This study confirms the value of this type of clinical sampling for virologic and serologic diagnosis of dengue infection for field screening studies. Indeed, because of the ease of collection, storage, and transport, dried-blood samples on filter paper offer many practical advantages over conventional methods of serum collection and storage. Moreover, we showed here for the first time that the Platelia dengue NS1 Ag kit can be used with capillary blood samples absorbed onto filter papers to confirm a dengue infection. This shows that this type of biologic specimen is suitable for diverse types of laboratory studies of dengue. Finally, although this study involved only a small number of samples, the obtained results tend to confirm previous observations suggesting that viral particles might persist longer in capillary blood than in peripheral blood.8 It would be valuable to confirm this finding by following viremia in a larger series of sequential capillary blood samples from dengue-infected patients.

The study protocol was reviewed by the Paraguayan Ministry of Public Health and determined to be an outbreak study and public health response that did not require further human subject review. Written informed consent was obtained from each patient or from his or her legal representative. No undesirable event associated with the blood collection technique was observed. All information concerning the patients, their identity, date of birth, the day of the beginning of the clinical symptoms, the date of blood collection, and the diagnosis results obtained have been recorded in a secure computerized system.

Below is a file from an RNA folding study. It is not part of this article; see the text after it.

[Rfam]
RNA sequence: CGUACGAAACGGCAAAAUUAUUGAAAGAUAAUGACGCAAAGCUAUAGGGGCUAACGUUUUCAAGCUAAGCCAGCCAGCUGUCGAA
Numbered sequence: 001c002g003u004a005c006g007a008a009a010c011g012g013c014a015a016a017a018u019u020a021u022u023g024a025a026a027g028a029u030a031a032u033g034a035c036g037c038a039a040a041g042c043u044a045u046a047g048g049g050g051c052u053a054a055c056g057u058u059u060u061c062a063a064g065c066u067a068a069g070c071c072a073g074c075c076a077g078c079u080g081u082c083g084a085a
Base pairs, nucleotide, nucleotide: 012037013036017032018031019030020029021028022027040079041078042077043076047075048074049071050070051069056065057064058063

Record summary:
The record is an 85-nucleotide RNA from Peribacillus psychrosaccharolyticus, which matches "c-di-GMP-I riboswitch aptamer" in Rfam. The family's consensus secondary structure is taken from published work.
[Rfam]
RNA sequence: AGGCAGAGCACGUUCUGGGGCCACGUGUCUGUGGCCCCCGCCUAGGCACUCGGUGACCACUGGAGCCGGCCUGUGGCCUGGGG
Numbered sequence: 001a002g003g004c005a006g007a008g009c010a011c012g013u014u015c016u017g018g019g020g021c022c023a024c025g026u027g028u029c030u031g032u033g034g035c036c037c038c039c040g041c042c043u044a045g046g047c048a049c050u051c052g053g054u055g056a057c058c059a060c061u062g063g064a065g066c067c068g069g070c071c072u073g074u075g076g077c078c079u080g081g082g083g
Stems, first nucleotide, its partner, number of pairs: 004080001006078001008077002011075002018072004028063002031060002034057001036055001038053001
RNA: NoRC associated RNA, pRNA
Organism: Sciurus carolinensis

Table 1

Overall virologic and serologic results from the 44 capillary blood samples absorbed onto filter papers from suspected dengue cases

Acute phase (day 1 to day 4)Convalescent phase (≥ day 5)Total
RT-PCR = reverse transcriptase-polymerase chain reaction.
Suspected cases261844
Confirmed DEN cases (RT-PCR and/or NS1 detection)22426
Probable DEN cases (IgM serology only)145
Positive DEN patients23831
Table 2

Results from the four capillary samples collected during the convalescent phase of the disease that were positive by RT-PCR

Day post infectionRT-PCRNS1 detectionIgM serology
RT-PCR = reverse transcriptase-polymerase chain reaction.
Patient 1Day 5DENV-3PositiveNegative
Patient 2Day 5DENV-3PositiveNegative
Patient 3Day 6DENV-3NegativePositive
Patient 4Day 6DENV-2NegativePositive

*

Address correspondence to Severine Matheus, Centre National de Référence des Arbovirus, Institut Pasteur de la Guyane, 23 Avenue Pasteur, BP 6010, 97306 Cayenne Cedex, French Guiana. E-mail: smatheus@pasteur-cayenne.fr

Senior authorship: Vincent Lacoste and Xavier Deparis share senior authorship.